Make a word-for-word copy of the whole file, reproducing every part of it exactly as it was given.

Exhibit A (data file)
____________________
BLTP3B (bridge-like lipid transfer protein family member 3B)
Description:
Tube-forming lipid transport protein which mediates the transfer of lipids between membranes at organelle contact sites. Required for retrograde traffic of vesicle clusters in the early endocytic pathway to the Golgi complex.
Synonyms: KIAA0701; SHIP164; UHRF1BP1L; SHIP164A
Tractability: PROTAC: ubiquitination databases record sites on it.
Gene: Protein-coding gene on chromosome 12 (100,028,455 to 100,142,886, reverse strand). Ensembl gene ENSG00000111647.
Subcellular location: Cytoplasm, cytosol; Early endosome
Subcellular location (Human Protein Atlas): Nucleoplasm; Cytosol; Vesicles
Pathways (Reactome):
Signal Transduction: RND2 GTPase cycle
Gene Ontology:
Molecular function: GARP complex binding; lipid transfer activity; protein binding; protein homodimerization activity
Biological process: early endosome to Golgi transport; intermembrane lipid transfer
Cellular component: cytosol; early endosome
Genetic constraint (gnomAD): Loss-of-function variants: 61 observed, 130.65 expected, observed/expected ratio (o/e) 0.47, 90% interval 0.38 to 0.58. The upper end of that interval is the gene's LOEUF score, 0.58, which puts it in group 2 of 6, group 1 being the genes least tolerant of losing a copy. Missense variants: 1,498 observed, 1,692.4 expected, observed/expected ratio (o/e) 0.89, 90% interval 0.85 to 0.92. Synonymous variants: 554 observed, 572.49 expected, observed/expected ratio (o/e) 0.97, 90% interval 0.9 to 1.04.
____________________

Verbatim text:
BLTP3B (bridge-like lipid transfer protein family member 3B)
Description:
Tube-forming lipid transport protein which mediates the transfer of lipids between membranes at organelle contact sites. Required for retrograde traffic of vesicle clusters in the early endocytic pathway to the Golgi complex.
Synonyms: KIAA0701; SHIP164; UHRF1BP1L; SHIP164A
Tractability: PROTAC: ubiquitination databases record sites on it.
Gene: Protein-coding gene on chromosome 12 (100,028,455 to 100,142,886, reverse strand). Ensembl gene ENSG00000111647.
Subcellular location: Cytoplasm, cytosol; Early endosome
Subcellular location (Human Protein Atlas): Nucleoplasm; Cytosol; Vesicles
Pathways (Reactome):
Signal Transduction: RND2 GTPase cycle
Gene Ontology:
Molecular function: GARP complex binding; lipid transfer activity; protein binding; protein homodimerization activity
Biological process: early endosome to Golgi transport; intermembrane lipid transfer
Cellular component: cytosol; early endosome
Genetic constraint (gnomAD): Loss-of-function variants: 61 observed, 130.65 expected, observed/expected ratio (o/e) 0.47, 90% interval 0.38 to 0.58. The upper end of that interval is the gene's LOEUF score, 0.58, which puts it in group 2 of 6, group 1 being the genes least tolerant of losing a copy. Missense variants: 1,498 observed, 1,692.4 expected, observed/expected ratio (o/e) 0.89, 90% interval 0.85 to 0.92. Synonymous variants: 554 observed, 572.49 expected, observed/expected ratio (o/e) 0.97, 90% interval 0.9 to 1.04.